Huobi winds down former exchange operator in China

Huobi’s move follows a similar decision by crypto exchange OKEx, which resolved to dissolve its China-based entity in late June.

Stakeholders in the Chinese firm that was founded to operate cryptocurrency exchange Huobi have resolved to dissolve the entity, according to publicly available records.

The firm, Beijing Huobi Tianxia Network Technology Ltd., was established in late 2013 and is 70.52% owned by Li Lin, the founder and CEO of Huobi Group. It has 10 million yuan ($1 million) in registered capital and a total of five subsidiaries. 

Having passed the resolution in favor of dissolution on July 22, stakeholders will now proceed to deregister Beijing Huobi Tianxia within 45 days. Creditors are requested to declare their claims to the liquidation team, headed by Li, within the same time frame.

“This is an entity that Huobi has registered in Beijing years ago, in the early stages of development,” Huobi told Cointelegraph: “Because this entity has not had any business operations, it is unnecessary and has applied for cancellation.”

As of the time of writing, the share price of Huboi Technology Ltd., also owned by Li and is a subsidiary of Huobi Group, has fallen by 21.88% during trading hours on July 27.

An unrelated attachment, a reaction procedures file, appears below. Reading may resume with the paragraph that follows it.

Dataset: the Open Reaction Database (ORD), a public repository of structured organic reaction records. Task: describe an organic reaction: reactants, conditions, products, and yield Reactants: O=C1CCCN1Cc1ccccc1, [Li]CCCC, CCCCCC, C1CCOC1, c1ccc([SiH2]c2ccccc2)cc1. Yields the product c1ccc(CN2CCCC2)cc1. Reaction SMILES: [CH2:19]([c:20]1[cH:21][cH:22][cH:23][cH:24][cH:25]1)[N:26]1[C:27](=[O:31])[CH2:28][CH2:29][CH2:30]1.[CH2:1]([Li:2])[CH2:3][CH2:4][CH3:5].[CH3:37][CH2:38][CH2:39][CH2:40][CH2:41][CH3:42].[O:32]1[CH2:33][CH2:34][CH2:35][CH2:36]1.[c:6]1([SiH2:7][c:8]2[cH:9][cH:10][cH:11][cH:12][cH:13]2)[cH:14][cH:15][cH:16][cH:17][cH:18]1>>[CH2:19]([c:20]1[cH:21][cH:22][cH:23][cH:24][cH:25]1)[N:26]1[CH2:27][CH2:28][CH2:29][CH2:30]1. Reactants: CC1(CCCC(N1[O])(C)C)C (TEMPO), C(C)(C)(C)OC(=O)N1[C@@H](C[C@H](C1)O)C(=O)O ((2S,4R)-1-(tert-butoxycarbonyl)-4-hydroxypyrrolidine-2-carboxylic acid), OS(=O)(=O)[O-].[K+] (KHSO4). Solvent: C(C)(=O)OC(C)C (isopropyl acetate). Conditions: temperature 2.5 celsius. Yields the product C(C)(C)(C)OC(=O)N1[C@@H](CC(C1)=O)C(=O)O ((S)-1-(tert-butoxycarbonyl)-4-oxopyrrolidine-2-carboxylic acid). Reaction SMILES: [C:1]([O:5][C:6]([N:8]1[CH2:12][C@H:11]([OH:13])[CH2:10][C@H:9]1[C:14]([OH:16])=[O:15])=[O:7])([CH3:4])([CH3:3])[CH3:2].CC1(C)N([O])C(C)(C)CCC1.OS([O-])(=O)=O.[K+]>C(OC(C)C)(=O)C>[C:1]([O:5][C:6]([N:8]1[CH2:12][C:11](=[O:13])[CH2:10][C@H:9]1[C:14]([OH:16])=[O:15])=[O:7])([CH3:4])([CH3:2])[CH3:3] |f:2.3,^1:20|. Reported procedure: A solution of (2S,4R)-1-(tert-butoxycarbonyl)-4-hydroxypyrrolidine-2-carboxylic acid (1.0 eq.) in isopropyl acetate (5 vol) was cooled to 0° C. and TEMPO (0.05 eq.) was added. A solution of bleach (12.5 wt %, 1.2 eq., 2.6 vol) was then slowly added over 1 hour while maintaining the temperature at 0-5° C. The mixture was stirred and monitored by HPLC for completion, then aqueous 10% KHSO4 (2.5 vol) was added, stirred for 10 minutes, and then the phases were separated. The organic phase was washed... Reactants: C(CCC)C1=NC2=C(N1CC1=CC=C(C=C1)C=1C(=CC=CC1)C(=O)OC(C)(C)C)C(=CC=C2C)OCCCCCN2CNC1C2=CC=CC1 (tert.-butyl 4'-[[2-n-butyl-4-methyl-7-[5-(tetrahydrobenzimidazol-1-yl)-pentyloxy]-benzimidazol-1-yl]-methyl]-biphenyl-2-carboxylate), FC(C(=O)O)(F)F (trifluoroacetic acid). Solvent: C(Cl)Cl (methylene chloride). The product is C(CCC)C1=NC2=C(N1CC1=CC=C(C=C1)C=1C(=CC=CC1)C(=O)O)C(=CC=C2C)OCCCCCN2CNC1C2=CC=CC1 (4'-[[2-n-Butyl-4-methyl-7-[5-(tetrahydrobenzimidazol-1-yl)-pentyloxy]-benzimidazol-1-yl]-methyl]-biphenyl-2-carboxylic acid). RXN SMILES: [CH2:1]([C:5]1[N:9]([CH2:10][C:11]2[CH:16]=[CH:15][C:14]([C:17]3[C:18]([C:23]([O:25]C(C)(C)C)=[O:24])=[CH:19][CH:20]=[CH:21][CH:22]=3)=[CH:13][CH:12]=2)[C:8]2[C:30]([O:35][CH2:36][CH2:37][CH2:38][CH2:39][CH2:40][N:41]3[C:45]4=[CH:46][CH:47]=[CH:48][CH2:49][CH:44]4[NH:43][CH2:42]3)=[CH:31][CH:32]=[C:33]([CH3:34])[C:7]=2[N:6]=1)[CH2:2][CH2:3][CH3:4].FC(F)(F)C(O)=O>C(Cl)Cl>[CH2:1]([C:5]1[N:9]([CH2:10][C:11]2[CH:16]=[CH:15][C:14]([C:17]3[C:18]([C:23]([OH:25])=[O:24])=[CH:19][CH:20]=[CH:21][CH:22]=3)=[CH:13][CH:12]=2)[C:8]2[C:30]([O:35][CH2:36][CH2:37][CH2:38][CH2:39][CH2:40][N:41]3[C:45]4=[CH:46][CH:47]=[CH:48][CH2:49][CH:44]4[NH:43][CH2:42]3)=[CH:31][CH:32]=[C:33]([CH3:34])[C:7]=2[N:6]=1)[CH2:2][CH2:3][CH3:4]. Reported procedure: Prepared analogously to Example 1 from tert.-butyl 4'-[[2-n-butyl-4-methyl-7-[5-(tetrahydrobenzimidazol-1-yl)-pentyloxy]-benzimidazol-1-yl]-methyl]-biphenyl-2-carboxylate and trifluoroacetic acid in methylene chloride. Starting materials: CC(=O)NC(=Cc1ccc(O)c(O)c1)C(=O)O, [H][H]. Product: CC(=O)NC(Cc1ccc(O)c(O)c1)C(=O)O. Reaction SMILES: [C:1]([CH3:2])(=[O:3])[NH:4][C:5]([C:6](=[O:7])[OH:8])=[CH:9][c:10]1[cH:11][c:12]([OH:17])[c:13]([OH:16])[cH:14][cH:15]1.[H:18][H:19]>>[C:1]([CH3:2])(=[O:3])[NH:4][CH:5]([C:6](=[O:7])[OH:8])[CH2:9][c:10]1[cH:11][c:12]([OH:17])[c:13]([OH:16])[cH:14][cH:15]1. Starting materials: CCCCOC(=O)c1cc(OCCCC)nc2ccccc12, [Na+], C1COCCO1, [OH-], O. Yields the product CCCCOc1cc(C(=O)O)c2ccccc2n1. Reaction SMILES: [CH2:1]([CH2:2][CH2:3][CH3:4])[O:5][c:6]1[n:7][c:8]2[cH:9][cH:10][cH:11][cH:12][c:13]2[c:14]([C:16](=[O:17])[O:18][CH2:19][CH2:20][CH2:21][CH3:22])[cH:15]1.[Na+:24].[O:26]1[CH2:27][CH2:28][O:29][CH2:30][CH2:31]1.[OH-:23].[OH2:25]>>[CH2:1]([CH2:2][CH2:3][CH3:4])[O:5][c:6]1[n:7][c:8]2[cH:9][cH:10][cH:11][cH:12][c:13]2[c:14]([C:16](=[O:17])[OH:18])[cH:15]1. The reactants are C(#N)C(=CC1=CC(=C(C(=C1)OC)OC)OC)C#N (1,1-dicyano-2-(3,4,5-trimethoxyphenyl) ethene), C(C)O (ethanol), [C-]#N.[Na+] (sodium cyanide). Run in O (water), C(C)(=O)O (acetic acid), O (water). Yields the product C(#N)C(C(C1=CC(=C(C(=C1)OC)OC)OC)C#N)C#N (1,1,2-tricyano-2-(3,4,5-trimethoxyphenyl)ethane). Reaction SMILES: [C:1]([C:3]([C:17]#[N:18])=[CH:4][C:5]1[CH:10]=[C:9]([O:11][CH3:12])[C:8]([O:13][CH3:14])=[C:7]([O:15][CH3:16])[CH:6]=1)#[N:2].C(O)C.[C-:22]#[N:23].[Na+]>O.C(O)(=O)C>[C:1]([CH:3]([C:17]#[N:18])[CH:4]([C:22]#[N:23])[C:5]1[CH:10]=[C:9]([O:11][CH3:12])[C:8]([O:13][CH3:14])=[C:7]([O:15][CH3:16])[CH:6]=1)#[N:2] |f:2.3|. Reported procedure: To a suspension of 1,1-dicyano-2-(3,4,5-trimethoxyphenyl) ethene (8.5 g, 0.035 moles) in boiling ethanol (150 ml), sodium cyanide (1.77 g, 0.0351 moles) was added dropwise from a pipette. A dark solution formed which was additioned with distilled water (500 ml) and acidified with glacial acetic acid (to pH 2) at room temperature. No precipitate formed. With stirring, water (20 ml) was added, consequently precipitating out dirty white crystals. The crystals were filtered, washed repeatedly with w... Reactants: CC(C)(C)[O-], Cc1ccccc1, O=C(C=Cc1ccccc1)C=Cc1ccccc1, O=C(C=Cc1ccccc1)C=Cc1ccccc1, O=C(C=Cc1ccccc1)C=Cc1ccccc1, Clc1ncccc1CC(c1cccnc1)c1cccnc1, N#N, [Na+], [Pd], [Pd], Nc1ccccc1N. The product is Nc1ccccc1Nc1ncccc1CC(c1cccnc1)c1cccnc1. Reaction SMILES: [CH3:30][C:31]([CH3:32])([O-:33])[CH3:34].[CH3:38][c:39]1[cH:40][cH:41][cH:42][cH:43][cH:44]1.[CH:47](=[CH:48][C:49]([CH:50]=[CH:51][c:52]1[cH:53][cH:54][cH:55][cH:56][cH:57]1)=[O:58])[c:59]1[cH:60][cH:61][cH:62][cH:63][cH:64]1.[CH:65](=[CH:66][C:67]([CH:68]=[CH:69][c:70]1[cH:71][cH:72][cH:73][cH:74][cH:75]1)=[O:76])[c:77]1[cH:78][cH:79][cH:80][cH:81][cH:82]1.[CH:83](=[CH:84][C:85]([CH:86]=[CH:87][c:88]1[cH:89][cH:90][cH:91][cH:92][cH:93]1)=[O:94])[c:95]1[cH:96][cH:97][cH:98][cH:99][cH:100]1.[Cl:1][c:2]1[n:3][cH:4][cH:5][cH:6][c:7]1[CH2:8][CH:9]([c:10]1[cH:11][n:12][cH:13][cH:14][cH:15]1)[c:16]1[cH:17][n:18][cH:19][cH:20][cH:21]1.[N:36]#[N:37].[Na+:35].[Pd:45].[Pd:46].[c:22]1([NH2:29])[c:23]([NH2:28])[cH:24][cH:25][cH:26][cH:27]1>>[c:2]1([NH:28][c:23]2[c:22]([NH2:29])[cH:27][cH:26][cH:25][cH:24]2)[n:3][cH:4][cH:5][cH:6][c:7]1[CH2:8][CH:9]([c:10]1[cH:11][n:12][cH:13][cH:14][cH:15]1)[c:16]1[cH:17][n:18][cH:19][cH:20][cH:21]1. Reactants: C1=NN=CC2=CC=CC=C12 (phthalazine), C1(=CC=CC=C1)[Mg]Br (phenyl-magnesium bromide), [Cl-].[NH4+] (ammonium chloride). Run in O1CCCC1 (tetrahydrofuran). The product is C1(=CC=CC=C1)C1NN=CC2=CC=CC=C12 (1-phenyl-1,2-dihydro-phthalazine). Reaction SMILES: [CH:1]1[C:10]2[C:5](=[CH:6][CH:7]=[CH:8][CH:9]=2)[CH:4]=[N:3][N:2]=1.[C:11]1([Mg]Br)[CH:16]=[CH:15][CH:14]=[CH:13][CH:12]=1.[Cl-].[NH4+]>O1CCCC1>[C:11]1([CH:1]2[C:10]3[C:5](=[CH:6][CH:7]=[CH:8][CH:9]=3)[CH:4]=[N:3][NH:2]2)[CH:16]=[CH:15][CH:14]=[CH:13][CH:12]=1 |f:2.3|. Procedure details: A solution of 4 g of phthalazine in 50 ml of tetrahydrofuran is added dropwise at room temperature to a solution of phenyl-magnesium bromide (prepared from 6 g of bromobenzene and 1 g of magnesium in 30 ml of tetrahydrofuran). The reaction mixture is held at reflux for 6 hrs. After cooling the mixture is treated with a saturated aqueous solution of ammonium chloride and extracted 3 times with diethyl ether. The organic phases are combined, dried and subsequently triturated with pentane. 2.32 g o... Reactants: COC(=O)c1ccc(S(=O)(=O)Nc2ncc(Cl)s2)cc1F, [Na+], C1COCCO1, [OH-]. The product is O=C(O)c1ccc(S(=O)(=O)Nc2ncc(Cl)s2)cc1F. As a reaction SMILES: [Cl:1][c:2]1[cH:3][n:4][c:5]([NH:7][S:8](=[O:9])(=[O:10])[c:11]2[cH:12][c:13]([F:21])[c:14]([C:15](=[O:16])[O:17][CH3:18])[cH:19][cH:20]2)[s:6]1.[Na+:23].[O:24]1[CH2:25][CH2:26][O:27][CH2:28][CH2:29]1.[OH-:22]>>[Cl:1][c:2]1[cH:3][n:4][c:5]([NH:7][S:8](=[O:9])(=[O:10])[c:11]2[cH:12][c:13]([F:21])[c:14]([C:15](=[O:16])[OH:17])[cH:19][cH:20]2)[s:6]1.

Publicly available records also reveal that OKEx — which, like Huobi, relocated overseas following Beijing’s 2017 crackdown on crypto — also resolved to dissolve a China-based entity called Beijing Lekuda Network Technology Co., Ltd. on June 24. OKEx founder Mingxing Xu, also known as Star Xu, will oversee the liquidation and clearing process for the company. 

Related: China’s crypto industry is gone? Beijing’s crackdown keeps sending shockwaves

The dissolution of both entities comes amid a renewed period of government pressure on the cryptocurrency industry, with targets including its social media and internet presence, as well as mining sites. Bobby Lee, who operated China’s first crypto exchange BTCChina, recently voiced his fears that within 4 or 5 years, Beijing may make a move to ban cryptocurrency outright.

In parallel, the development of a centralized, central-bank-issued digital yuan, the e-CNY, proceeds apace, as an explicit state rival to decentralized cryptocurrencies.

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